Thursday, January 21, 2010

Health Care Revisited Part 1.

As some of you may know, my "day" job is as a computer programmer for Dell Perot Systems (Perot Systems was purchased by Dell last October). I work in our Health Care area and I work with Health Insurance companies, designing and writing programs for our Claims Payment and Premium Billing system, Xcelys. I've been working in the payer side of health care for 13 years now.

Now when we talk about Health Care Reform, we are not talking about reforming health care in the US. We aren't even talking about reforming how it is delivered. We are talking about how to pay for and ration health care. Now "rationing" is a "bad" word. But as everyone who has taking any courses in economics can tell you, almost everything is rationed one way or another. We ration most things in the US by ability to pay. Not everyone who wants diamonds has them. Only those who have enough money to pay for diamonds have them.

Currently, health care is paid for, primarily, by insurance. The purpose of insurance is risk management. You buy home owners insurance to mitigate the risk of catastrophic loss because of damage to your home. You don't buy home owners insurance to fix a leaky toilet or replace the filters on your air conditioner/heater. We don't buy insurance to pay for someone to cut our grass or even trim our trees. Those things are considered normal costs of owning a home.

One of the problems with health insurance is that we ask too much of it and we are using it for too many things. I submit that there are three types of health care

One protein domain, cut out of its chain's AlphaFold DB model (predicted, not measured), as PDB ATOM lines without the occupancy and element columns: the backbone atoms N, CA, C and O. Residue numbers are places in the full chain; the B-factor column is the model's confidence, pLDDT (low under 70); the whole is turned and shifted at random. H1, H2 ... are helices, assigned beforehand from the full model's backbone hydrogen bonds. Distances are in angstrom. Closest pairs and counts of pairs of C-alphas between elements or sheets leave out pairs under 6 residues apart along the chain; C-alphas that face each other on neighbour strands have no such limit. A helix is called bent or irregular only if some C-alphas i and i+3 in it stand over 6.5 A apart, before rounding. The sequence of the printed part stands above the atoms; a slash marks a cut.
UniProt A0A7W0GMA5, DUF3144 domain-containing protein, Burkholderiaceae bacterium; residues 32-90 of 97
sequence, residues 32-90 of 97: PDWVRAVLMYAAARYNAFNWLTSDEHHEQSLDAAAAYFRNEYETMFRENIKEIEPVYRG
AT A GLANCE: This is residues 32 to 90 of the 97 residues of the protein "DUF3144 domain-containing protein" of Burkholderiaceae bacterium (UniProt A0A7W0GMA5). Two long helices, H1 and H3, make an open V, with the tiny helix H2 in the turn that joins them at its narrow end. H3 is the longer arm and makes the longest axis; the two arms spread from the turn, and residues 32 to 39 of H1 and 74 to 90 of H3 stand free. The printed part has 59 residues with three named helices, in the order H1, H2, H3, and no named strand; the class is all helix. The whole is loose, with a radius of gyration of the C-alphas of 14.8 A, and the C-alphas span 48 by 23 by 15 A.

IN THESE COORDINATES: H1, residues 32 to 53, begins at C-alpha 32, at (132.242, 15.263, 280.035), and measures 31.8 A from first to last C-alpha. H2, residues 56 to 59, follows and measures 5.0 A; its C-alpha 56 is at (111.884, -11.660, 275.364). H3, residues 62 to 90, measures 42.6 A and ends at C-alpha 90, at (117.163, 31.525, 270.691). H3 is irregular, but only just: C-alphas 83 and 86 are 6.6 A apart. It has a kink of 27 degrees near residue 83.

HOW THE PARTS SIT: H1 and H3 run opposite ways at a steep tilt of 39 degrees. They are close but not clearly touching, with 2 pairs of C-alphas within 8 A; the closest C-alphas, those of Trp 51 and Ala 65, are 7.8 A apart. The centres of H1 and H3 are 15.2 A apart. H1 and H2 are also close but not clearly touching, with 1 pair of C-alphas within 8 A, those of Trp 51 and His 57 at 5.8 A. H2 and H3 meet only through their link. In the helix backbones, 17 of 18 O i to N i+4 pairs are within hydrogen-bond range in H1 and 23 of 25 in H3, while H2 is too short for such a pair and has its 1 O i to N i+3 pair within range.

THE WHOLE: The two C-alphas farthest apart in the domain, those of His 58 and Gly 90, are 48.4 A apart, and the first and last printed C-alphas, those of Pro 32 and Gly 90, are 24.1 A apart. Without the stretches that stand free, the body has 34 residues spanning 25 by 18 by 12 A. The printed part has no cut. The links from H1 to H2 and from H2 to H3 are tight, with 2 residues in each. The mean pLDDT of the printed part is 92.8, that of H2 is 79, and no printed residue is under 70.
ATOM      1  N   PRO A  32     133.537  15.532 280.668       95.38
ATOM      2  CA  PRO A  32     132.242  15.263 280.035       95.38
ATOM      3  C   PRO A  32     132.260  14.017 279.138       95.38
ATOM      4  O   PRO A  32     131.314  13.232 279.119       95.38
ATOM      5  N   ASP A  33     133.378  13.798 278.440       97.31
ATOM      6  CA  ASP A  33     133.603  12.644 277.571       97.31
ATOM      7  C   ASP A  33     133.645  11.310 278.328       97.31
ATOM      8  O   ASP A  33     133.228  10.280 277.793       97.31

1. Primary Care - this is the normal health care that we receive. It is doctors visits for routine physicals and immunizations or when you get the flu or a cold. I don't believe that insurance should cover this type of care. Covering primary care is like asking your car insurance to pay for oil changes or tune ups.
  2. Catastrophic Care - this consists of things that are rare, but expensive when they happen. Examples could be specialized tests or surgery or trips to the emergency room or catastrophic illnesses like cancer. These cannot be planned for on an individual basis
  3. Chronic Care - this consists of chronic diseases such as diabetes or asthma or even some mental illnesses. Maintenance care for these diseases is necessary and relatively inexpensive, but it can grow to be very expensive and, if the maintenance care is not received, the chronic disease will turn into a catastrophic one. Some form of payment sharing should be done by insurance because both parties have a strong interest in avoiding the costs of catastrophic care.

My next post will concern other impacts to the costs of delivering health care such as defensive medicine and legal fees as well as the friction costs of insurance and how we can reduce them.

YBIC,

Phil Snyder

2 comments:

deck said...

Dcn Phil,

I whole heartedly support your approach. I am in my late 50's and was speaking with my mother (in her 80's) in the last few months about this. This is the way insurance was run back in the late '50's into the early 70's. I don't know what would happen if we went back to this vision of health care as the costs of primary care have increased much more than could be accounted for by inflation. I don't think we would see a roll back in costs. More likely a leveling in costs till inflation caught the rest of the economy up with those costs.

The one outstanding issue is help for those that are unable to pay in full or in part for primary care. I am sure some would be helped by charities and maybe even most.

Charlie Sutton said...

I have wondered to what degree the very availability of health insurance has increased the costs of doctor's visits, tests, etc, because it seems reasonable to me (although I have not studied economics) the more money there is available to pay for a given class of products, the more prices will increase.

Of course, some of the increase in the cost of health care is that now more can be done than ever before. It takes more, specialized equipment and testing, and these things cost money. Perhaps the very availability of insurance money meant that it was feasible for researchers to develop new tests and equipment, as there was a way to pay for it relatively painlessly by the average patient.